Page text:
Case Studies

London, Brixton Town Centre


Project Director
Tim Stonor

London Borough of Lambeth

Aerial view of the strategic design proposals

With new development in orange, re-connecting fragmented parts of the town centre.

The opportunity

The local authority, the London Borough of Lambeth, wanted to encourage more commercial investment in Brixton: one of London’s most dynamic but historically troubled centres. We were charged with crafting the design element of an investment strategy aimed at preserving the unique character of the area, invigorating its failed backwaters and expanding the boundaries for viable commercial development.

Our contribution

How the area functioned was not obvious, so we undertook a series of pedestrian modelling studies and focused on the area’s numerous dangerous spaces. Some of these spaces, particularly those around the railway station, were not used very much except for drug dealing and assault. On the other hand, the High Street was overcrowded, forcing pedestrians to walk in the busy roadway and leap safety barriers to cross the road.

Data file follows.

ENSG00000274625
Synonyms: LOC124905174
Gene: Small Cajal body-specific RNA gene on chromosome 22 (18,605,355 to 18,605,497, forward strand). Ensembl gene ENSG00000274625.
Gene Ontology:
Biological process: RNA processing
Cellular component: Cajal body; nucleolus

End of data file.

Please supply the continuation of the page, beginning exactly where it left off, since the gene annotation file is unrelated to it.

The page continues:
The models quickly revealed that the area’s problems were greatly influenced by the highly fragmented nature of the town centre, with few direct routes other than along the High Street. Our plan to unlock the area’s investment potential was based on distributing pedestrian movement more evenly throughout the town centre. This involved creating a series of new pedestrian linkages by opening up the railway arches near the station and generally relieving pressure on the High Street by removing metal barriers and widening footways.

The outcome

We have delivered both a diagnosis of the current problem and a vision for the transformation of Brixton town centre. Our work has focused investment thinking and encouraged regeneration planning.

Current land use pattern

Showing retail uses in red.

Pedestrian route diagram

Showing potential new routes in blue, which create a more effectively connected circulation system.

Development strategy

Showing new buildings located within the strengthened circulation system.